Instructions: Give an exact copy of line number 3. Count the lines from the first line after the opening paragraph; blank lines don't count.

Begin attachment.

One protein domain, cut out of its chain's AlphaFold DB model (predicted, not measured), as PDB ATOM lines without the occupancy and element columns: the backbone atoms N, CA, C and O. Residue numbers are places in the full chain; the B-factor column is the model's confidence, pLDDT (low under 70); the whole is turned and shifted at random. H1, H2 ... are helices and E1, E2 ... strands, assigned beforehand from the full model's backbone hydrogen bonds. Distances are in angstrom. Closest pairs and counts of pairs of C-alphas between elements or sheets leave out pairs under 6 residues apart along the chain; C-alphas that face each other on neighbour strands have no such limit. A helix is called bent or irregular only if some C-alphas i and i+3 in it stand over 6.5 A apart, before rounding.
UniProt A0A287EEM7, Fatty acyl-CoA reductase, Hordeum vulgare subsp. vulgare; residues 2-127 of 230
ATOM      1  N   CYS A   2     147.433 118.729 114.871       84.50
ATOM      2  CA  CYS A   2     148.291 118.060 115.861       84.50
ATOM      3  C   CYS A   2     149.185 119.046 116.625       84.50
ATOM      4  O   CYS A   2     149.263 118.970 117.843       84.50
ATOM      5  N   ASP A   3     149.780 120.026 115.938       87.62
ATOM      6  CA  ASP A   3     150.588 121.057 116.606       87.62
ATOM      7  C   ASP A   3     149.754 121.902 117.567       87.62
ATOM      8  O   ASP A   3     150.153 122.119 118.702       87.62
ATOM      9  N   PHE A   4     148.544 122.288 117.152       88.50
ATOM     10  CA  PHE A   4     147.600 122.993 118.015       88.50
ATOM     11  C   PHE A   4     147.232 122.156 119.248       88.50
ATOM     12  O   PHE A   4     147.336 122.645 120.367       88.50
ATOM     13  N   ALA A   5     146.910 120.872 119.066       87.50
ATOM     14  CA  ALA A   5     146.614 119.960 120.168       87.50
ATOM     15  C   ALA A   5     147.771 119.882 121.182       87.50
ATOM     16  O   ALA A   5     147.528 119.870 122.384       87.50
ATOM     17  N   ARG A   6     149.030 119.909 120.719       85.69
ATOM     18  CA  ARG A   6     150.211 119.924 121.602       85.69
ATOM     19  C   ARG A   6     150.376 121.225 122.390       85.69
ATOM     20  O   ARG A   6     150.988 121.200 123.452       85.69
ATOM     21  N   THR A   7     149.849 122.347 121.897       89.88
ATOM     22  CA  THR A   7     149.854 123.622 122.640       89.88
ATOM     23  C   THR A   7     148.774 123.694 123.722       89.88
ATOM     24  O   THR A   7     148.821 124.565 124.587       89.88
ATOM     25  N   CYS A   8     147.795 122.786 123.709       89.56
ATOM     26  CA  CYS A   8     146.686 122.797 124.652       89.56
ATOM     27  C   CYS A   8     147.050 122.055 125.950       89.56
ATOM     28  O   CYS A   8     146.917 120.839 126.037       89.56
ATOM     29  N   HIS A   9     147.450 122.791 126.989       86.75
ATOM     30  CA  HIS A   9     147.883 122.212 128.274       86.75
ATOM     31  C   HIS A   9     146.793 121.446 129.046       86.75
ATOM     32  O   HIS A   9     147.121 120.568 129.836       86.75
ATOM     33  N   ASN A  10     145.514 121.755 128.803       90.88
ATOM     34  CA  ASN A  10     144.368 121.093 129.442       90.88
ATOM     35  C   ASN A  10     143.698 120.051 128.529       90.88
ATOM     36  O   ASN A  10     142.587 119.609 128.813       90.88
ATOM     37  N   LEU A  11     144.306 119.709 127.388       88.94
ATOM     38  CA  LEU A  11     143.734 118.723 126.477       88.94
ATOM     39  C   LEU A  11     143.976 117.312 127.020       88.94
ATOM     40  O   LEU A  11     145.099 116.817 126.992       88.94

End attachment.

ATOM      2  CA  CYS A   2     148.291 118.060 115.861       84.50